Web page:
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This application does not claim the benefit of any prior filed non-provisional applications.
The invention described herein was developed solely by the applicants with no financial or other assistance from the United States government.
1. Area of Invention
The invention is a device, capable of self-stowing, to improve the aerodynamics and/or reduce base drag at the aft end of bluff bodies, such as box shaped heavy trailers towed by powered tractor trucks and similarly shaped cargo and passenger vehicles, that does not impede trailer docking and is capable of incorporating air blowing techniques.
2. Essential Perameters
The purpose of the invention is to improve of the aerodynamics at the aft end of a heavy trailer or other vehicle having a bluff body to reduce aerodynamic drag. The reduction of drag lessens the energy required from, and therefore the fuel consumption, of the powered vehicle or towing vehicle. A device producing this effect is economically beneficial to the operator and will lessen national fuel consumption and emissions.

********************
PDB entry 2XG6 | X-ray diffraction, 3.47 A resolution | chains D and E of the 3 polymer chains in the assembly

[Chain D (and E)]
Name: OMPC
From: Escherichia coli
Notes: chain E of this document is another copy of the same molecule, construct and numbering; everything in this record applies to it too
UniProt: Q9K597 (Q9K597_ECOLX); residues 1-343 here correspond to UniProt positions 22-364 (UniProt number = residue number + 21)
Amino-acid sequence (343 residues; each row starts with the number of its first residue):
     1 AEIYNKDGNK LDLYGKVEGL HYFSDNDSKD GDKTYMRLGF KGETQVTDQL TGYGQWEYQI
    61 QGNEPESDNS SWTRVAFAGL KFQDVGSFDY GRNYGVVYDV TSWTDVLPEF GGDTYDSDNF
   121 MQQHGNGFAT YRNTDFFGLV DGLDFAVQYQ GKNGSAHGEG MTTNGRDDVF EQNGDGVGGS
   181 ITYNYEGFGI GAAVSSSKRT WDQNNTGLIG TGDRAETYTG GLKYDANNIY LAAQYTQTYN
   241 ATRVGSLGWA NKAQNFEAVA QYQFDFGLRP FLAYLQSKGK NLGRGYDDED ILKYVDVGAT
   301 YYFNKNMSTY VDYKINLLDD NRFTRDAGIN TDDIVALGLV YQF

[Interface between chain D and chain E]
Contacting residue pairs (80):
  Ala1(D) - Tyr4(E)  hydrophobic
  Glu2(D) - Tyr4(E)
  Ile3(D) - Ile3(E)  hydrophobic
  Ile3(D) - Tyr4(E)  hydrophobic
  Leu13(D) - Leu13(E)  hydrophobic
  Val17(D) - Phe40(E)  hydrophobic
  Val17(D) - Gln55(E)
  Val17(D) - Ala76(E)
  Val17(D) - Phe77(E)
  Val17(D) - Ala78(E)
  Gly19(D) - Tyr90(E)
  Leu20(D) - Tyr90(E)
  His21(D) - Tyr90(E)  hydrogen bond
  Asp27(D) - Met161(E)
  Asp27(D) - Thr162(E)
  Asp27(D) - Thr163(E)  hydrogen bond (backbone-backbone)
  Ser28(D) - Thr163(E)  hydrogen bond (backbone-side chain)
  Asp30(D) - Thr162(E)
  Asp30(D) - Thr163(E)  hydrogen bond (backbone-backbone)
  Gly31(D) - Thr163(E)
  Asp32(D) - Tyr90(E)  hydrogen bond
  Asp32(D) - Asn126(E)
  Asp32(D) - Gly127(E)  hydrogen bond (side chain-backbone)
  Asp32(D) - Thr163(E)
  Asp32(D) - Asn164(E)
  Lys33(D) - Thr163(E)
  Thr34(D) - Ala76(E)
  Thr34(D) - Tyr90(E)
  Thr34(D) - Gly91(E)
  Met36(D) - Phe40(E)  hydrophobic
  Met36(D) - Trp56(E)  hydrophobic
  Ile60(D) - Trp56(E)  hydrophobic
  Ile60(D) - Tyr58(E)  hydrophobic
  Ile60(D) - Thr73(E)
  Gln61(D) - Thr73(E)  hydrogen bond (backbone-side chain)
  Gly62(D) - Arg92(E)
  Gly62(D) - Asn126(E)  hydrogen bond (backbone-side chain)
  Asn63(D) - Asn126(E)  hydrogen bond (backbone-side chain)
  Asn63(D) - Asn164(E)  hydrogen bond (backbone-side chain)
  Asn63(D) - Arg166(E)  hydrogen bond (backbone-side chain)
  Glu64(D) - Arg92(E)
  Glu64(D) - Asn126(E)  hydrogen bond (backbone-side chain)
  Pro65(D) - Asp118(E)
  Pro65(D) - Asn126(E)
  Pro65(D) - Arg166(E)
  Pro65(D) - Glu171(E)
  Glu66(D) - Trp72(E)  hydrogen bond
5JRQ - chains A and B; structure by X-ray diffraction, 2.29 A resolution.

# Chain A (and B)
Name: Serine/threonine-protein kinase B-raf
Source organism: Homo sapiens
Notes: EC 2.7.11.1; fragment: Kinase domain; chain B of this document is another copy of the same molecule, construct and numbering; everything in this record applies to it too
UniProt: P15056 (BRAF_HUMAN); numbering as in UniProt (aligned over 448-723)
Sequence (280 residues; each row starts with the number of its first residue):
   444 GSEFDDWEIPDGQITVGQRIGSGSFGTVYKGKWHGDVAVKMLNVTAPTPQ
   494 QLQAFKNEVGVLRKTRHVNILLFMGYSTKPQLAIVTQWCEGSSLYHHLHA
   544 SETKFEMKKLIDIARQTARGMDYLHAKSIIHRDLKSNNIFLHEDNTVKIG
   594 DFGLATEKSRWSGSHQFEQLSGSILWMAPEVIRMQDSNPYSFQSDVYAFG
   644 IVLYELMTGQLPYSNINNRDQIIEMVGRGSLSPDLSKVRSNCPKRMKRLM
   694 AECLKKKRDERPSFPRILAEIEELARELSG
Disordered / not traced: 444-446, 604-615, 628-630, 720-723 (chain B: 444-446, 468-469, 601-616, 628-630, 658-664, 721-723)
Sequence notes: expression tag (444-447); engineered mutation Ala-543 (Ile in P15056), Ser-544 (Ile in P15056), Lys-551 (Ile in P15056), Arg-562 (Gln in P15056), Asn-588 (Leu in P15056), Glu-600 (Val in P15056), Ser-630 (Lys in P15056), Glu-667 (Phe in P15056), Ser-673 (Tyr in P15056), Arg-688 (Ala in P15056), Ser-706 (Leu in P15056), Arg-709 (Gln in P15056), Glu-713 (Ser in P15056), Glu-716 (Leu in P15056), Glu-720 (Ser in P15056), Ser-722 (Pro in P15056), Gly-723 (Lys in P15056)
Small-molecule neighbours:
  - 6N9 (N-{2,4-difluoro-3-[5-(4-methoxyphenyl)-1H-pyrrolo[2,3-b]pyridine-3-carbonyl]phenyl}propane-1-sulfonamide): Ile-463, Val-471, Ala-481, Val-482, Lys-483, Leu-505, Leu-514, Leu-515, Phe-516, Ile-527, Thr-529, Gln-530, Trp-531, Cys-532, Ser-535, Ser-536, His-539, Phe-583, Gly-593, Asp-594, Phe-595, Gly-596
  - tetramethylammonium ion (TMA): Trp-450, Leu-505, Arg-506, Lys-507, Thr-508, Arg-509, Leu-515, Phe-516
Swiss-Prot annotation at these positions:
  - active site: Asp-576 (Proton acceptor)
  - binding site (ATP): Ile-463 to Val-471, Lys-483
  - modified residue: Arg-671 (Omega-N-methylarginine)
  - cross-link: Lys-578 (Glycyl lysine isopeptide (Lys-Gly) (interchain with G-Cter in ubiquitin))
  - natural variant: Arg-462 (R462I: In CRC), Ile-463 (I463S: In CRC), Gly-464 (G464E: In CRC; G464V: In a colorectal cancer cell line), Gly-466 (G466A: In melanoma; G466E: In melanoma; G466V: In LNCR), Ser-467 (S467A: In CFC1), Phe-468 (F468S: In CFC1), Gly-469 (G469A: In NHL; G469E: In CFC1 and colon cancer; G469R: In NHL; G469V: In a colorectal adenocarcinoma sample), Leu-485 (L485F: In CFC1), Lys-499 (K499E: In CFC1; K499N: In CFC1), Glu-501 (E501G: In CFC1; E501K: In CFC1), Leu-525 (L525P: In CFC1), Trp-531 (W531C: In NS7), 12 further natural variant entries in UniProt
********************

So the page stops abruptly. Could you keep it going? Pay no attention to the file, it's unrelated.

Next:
The design of the vast majority of existing and newly constructed heavy trailers incorporates a pair of outwardly hinged doors that cover the entire aft end of the trailer and are capable of swinging through an arc of 270 degrees from the closed position to a position parallel to the outside of the sides of the trailer. This feature is essential to efficient loading and docking but presents a major obstacle to the application of aft end aerodynamic devices.
Aerodynamic devices that need to be removed or partially disassembled to enable door function are cumbersome, costly, subject to loss and can be accidentally dislodged; they require temporary storage and entail lost time and added effort to the operator, to the economic disadvantage of the freight carrier.